Chapter 4 - What distinguishes the news media and why it matters
Applying the tests in the New Zealand context
Is it a news activity? Is it journalism?
Web-based news sites
Our brief overview of web publishing in New Zealand outlined in chapter 2 describes a broad spectrum of publishers with varied purposes including social and political activism and advocacy, public relations, and individual self-expression.
Alongside these there is a readily identifiable category of publishers who quite clearly would meet the “news activity” test set up in the Privacy Act 1993 and whose activities are clearly “journalistic” in purpose.
The dissemination of news and current affairs commentary is without doubt the primary purpose behind online publishers like Scoop, Interest.co.nz, Voxy and subscription services such as the Newsroom and BusinessDesk. These publishers devote resources to the generation of news and comment on matters of public interest; update their websites and news feeds constantly and exercise editorial control over the content they publish.
Similarly, news aggregators, such as Yahoo!New Zealand, while relying on news feeds from other content generators, curate this content and retains oversight of what is published on its site.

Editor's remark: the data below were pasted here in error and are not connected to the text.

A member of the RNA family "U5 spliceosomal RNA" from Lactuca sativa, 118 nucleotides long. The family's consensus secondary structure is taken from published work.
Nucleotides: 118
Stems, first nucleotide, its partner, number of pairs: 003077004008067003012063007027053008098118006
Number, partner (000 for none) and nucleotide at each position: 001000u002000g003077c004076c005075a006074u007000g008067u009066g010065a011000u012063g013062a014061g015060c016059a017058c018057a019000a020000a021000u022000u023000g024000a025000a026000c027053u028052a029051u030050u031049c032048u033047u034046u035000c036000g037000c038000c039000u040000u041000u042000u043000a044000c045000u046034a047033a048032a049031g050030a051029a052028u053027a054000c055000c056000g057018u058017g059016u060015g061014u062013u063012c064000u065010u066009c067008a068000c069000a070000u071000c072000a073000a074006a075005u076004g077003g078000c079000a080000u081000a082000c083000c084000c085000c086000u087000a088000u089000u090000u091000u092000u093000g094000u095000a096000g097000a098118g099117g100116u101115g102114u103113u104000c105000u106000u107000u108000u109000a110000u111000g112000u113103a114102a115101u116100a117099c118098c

Many of the current affairs bloggers described in the chapter 2 would also meet the Privacy Act’s “news activity” test.
The second, and more difficult, question relates to the underlying qualities and characteristics of the publications themselves. Is the purpose of the publication dissemination of news and information of public interest to a wide audience? Is publication regular? Does the publisher purport to provide a neutral and accurate account? Has the publication involved transformative editorial skills? Have the publication, and the manner in which the information was gathered, conformed to journalistic norms and standards?
This list of questions posed by Scassa and others does not pretend to be exhaustive. It does however provide some important indicators which might help differentiate between the type of speech we have argued requires special protection, and accountability, and other types of speech which need only be subject to the minimal constraints to which all speech is subject.
It is not necessary or possible to reach any definitive conclusions about how these qualitative, and invariably subjective, tests might apply to both the traditional and new publishers surveyed in chapter 2. However some preliminary observations may be useful.
News websites and services
A number of the new web-based general and specialist news sites and news services surveyed in chapter 2 are clearly journalistic. Sites like Scoop and interest.co.nz and the business wire services are all positioned as credible sources of news and information. They publish regularly, generate their own content using transformative editorial skills and exert editorial control over their content to ensure it conforms to journalistic norms such as accuracy.